Four Ways to Be the Best Co-Parent You Can Be
Divorce changes everything. Not just for you and your ex, but for your children, too. Suddenly they’re splitting their time between two households, not seeing their parents together in the same place anymore and attempting to process a new way of life. As a parent, you might no longer get along with your ex, but you still want what’s best for your kids. Usually that means working— and working hard — on co-parenting so your kids can have stability and maintain close relationships with both of you.
In helping thousands of New Yorkers get through divorces and other family law challenges, we’ve observed how parental behavior affects children in profound ways. With that in mind, we’d like to offer these four tips to help you succeed as co-parents:
- Shield your children from negative comments — You might bear resentment toward your former spouse, but criticizing them in front of your children makes a bad situation worse. If you have a disagreement that must be addressed, keep the conversation private.
- Stick to the parenting time schedule — Custody and visitation terms are set forth in a court order, and there are other reasons why you should stick to your parenting plan whenever possible. Whether intentional or not, keeping the child away from the other parent leads to more bitterness, and if it goes on long enough the aggrieved parent could even take legal action. If circumstances warrant, you can seek a modification order from the court.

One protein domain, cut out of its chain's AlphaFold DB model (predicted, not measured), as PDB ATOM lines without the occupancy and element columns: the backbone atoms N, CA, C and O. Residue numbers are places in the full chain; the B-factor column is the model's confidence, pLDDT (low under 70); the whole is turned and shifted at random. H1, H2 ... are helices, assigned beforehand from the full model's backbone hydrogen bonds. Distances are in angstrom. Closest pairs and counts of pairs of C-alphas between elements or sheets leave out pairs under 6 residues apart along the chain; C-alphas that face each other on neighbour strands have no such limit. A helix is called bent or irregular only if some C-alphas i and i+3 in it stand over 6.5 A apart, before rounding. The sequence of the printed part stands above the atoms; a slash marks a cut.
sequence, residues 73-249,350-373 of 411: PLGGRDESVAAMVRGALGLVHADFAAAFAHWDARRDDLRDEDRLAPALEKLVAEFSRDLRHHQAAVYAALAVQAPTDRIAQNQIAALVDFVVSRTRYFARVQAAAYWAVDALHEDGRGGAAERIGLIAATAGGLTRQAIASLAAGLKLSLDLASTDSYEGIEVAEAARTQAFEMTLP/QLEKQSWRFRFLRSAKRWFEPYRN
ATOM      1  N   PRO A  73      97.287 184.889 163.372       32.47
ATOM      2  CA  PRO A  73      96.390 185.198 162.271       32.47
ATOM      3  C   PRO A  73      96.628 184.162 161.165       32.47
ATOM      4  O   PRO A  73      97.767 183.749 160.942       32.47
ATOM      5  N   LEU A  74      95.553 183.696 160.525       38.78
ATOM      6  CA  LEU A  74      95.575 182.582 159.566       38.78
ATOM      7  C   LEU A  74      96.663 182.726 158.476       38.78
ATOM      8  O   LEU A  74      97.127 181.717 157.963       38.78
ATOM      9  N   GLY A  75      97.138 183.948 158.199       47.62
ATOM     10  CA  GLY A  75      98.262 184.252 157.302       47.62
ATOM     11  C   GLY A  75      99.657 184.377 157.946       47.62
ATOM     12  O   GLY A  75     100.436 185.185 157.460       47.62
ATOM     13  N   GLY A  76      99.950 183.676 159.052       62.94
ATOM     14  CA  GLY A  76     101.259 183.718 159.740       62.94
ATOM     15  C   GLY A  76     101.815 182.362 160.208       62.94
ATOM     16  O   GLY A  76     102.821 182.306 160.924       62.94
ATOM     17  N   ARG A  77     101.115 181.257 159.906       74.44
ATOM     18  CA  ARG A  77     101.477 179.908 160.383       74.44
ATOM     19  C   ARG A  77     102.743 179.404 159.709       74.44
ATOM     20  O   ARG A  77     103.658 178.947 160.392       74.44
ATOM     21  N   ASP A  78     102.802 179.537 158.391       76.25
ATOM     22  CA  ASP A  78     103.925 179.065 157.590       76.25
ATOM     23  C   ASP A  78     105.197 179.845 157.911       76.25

- Be flexible — While you should both do your best to stick to the parenting plan, you also need to realize that situations will arise that require some flexibility. Perhaps a family visit or travel opportunity will warrant an adjustment. Communicate about these kinds of situations openly and as far ahead of time as possible.
- Find a communication method that works — Parenting issues are complicated and sorting them out is real work. It’s easy to misunderstand each other, so clarity is key. To make sure you’re on the same page, try to find the mode of communication that suits both of you best. Phone calls tend to work well in complex situations because you can ask questions and get answers in real time. Email can be good, too, but just make sure you both know your expectations about how long it should take to get a response. Texting is something everyone does, but brief messages are easily misinterpreted. You might want to have important discussions using another communication method.
Co-parenting is a long-term effort and there will be ups and downs. But always remember that you’re doing it for your children. At Bryan L. Salamone & Associates, P.C. our lawyers can help you create custody and parenting arrangements that work for everyone. Call 1.631.479.3839 or contact us online to arrange a free initial consultation with one of our attorneys. We serve parents throughout Long Island.